A particular Thuraya model stands out as a possible device used by ISWAP. It is available in Nigeria but mainly in Lagos. The Thuraya XT-Hotspot is marketed as the ‘world’s fastest Wi-Fi via satellite for communication needs beyond GSM coverage … for quick and secure Internet connectivity in the remotest of locations.’
The sources claim ISWAP has dedicated vehicles fitted with internet services to facilitate communication and data sharing on the go. The media team uses one of these vehicles when it accompanies fighters, enabling them to immediately share material from the battlefield. This explains how ISWAP can release information quickly, including images and videos, sometimes within hours of attacks.
ISWAP’s public communication also suggests it can easily share data with Islamic State using data compression and archiving software. In addition to speed and encryption, the software reduces bandwidth costs.
There is no single way to deal with the problem of ISWAP’s use of technology. The solution lies in various measures working together.
ISS research has detailed how ISWAP exploited Lake Chad Basin trade routes to get vital supplies. The group’s remote location should be an advantage for security forces who could disrupt its supply lines. Checkpoint searches have proved successful and can be used again. Those bringing in equipment and accessories should explain their destinations, which security agents should verify. Collaboration among security forces in the four affected Lake Chad Basin countries can help.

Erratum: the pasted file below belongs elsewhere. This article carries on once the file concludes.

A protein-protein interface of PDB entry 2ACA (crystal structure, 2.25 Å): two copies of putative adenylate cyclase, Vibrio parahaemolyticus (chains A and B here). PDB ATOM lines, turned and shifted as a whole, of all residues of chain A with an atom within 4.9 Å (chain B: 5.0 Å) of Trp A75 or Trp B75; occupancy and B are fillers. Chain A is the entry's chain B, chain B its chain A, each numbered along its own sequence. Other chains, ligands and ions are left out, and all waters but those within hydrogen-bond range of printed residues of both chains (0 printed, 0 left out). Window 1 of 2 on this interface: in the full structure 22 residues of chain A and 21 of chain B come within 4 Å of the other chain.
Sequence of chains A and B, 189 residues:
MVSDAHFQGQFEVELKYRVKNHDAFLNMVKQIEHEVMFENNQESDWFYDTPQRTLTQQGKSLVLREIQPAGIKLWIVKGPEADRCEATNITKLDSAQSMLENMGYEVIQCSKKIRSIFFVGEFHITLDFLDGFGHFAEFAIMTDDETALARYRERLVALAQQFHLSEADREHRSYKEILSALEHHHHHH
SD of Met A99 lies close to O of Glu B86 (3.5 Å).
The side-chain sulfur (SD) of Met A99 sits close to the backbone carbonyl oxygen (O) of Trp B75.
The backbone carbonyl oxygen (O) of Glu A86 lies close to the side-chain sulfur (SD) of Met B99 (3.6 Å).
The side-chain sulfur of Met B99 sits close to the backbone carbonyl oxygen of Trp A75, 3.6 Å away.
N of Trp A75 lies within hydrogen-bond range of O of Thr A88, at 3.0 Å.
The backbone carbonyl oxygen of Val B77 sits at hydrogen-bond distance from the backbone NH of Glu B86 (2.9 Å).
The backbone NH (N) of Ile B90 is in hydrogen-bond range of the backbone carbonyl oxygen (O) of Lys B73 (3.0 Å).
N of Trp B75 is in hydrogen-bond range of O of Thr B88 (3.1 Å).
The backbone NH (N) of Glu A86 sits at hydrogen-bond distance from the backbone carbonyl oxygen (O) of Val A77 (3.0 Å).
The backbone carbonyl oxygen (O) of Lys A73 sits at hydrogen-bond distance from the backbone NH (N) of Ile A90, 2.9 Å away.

The ISS report also showed how civilian and military collaborators helped ISWAP get supplies. Security force leaders in the region must hold their personnel to the highest standards and use an independent ombudsman to deter corruption. To prevent civilians from collaborating with terror groups, authorities should work with communities and trade unions to identify and disrupt networks helping ISWAP. The criminal justice system can also play a deterrent role.
A future concern is that violent extremist groups like ISWAP become involved in cybercrime. Given Nigeria’s enormous financial powers and growing tech industry, authorities should prepare for this. Investing in technology and collaborating with tech companies to prevent their products, platforms or services from falling into ISWAP’s hands is a start.
Going after ISWAP’s money is vital. The group should be forced out of its current location using targeted and joint military operations. This would cut ISWAP’s access to its major revenue base. In using these tactics, care should be taken to avoid adversely affecting civilians, either by destroying their livelihoods or inflicting human rights violations.
Curtailing ISWAP’s access to technology will prevent it from using tech to plan and execute attacks, spread propaganda and recruit. That will reduce the damage the group inflicts on civilians and aid workers in the Lake Chad Basin.
Malik Samuel, Researcher, Institute for Security Studies (ISS) Regional Office for West Africa, the Sahel and the Lake Chad Basin
Research for this article was funded by the Government of The Netherlands.
(This article was first published by ISS Today, a Premium Times syndication partner. We have their permission to republish).